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The bill includes multiple sections ordering close study of traditional and emerging threats, from adversary nations like Russia and China all the way to the undefined corners of outer space. It orders the Pentagon to report to Congress on a “grand strategy” for countering China, the testing and development of hypersonic missiles, threats posed by “unidentified aerial phenomena,” and the pattern of mysterious debilitating incidents afflicting U.S. diplomats and spies abroad — what’s become known as Havana syndrome
The bill includes multiple sections ordering close study of traditional and emerging threats, from adversary nations like Russia and China all the way to the undefined corners of outer space. It orders the Pentagon to report to Congress on a “grand strategy” for countering China, the testing and development of hypersonic missiles, threats posed by “unidentified aerial phenomena,” and the pattern of mysterious debilitating incidents afflicting U.S. diplomats and spies abroad — what’s become known as Havana syndrome (Ridge Shan/Air Force)

WASHINGTON — The Senate on Wednesday gave its approval to a record-setting $768 billion defense authorization bill, readying it for President Joe Biden’s expected signature.

The bill contains several historic measures, including provisions to move prosecutions of sexual assault and related crimes involving military personnel outside their chain of command, and instructions to establish an independent commission that will scrutinize the legacy and errors of the 20-year Afghanistan war. The 16-member panel, which the bill tasks with producing a report within three years, would be selected in equal measure by Republican and Democratic lawmakers, with all current and former members of Congress and high-ranking defense officials dating back to 2001 precluded from participation.

The bill includes multiple sections ordering close study of traditional and emerging threats, from adversary nations like Russia and China all the way to the undefined corners of outer space. It orders the Pentagon to report to Congress on a “grand strategy” for countering China, the testing and development of hypersonic missiles, threats posed by “unidentified aerial phenomena,” and the pattern of mysterious debilitating incidents afflicting U.S. diplomats and spies abroad — what’s become known as Havana syndrome.

The defense authorization bill received a 89 to 10 vote in the Senate, after earning the support of more than 80% of the House last week.

Yet despite sailing through those votes, the legislation has been mired in controversy due to a series of major policy ventures left out of the final draft, despite having the support of a majority of both houses of Congress.

The bill steers clear of repealing the Iraq War authorization from 2002 — a move widely supported in the Senate that already received the backing of the House in a separate vote. Officials say the authorization has not been used as sole justification for any operation in years, though it was cited in part by the Trump administration in last year’s drone strike that killed Iranian Quds Force commander Qasem Soleimani.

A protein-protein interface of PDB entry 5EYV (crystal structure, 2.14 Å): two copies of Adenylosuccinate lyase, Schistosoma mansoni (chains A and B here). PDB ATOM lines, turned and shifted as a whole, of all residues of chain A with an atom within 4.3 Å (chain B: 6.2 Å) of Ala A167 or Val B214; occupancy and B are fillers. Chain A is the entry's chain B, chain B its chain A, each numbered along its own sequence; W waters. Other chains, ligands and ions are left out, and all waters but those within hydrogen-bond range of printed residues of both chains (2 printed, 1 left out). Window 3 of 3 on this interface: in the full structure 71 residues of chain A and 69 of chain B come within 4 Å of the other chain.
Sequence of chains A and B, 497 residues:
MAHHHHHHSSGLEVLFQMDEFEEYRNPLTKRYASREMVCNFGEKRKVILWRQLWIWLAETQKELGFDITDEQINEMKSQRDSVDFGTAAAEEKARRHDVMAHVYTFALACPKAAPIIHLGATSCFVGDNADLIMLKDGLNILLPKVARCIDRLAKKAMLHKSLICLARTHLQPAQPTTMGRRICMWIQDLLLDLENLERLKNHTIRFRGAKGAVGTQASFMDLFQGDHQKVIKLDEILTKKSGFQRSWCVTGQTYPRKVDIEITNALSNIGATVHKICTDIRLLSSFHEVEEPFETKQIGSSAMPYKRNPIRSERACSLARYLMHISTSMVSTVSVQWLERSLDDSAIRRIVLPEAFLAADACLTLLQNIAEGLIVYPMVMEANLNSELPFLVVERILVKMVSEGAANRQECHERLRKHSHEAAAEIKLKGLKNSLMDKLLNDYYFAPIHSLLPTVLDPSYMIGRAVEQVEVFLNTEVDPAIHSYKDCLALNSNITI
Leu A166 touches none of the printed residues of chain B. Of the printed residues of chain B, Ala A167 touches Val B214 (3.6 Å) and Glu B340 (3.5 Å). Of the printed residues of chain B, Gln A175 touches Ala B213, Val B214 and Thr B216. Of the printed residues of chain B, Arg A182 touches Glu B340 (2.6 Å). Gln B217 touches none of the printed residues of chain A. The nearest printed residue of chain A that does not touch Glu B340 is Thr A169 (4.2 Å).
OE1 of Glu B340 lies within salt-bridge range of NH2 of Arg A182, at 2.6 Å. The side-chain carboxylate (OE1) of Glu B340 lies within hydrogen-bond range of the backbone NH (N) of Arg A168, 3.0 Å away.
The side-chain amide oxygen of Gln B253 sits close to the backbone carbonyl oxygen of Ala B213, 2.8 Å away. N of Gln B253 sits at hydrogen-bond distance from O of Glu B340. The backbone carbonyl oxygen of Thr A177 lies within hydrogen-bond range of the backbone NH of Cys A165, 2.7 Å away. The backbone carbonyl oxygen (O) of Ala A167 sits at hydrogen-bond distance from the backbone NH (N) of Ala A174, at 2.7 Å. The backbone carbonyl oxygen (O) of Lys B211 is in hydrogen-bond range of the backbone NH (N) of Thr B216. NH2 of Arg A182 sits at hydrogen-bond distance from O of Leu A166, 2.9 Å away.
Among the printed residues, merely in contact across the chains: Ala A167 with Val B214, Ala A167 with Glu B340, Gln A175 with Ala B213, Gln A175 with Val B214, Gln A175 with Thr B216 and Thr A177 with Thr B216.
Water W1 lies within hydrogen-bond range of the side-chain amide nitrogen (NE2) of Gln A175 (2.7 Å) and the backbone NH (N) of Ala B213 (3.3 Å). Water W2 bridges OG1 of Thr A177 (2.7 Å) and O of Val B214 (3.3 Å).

Negotiators of the defense bill also stripped a provision that would have included women in any future military drafts, by requiring them to register with the Selective Service System. Though there has not been a draft since 1972, the change was seen by its many bipartisan supporters as an acknowledgment that women, who are no longer restricted from holding certain combat jobs, are a vital and equal part of the fighting force.

The omission prompting the most backlash sought a broader overhaul of the military justice system, one that would have put a longer roster of crimes under the purview of an independent prosecutor, and mandated more stringent separation between commanders and courts-martial for such offenses.

The defense bill orders the military to establish an independent prosecutor’s office within two years that would be tasked with bringing sexual assault and related offenses, murder, kidnapping and child pornography charges to court-martial. It also turns sexual harassment into a chargeable offense.

But the bill leaves the convening authority for such courts-martial in the chain of command. While proponents have argued that the commander’s continued role is formulaic, as the prosecutor’s charging recommendations are binding, critics have pointed out the potential for problems. Commanders could dismiss charges prematurely, they have argued, or select juries biased against the victim.

Sixty-six senators and a majority of the House had previously co-sponsored more expansive legislation penned by Sen. Kirsten Gillibrand, D-N.Y., which would have put the responsibility for convening courts martial in the hands of an independent channel as well. Gillibrand’s proposal also would have applied to any crime carrying a maximum sentence of a year or more — a scope that was seen as a means of tackling issues of prosecutorial discrimination for a wider spectrum of minority groups.


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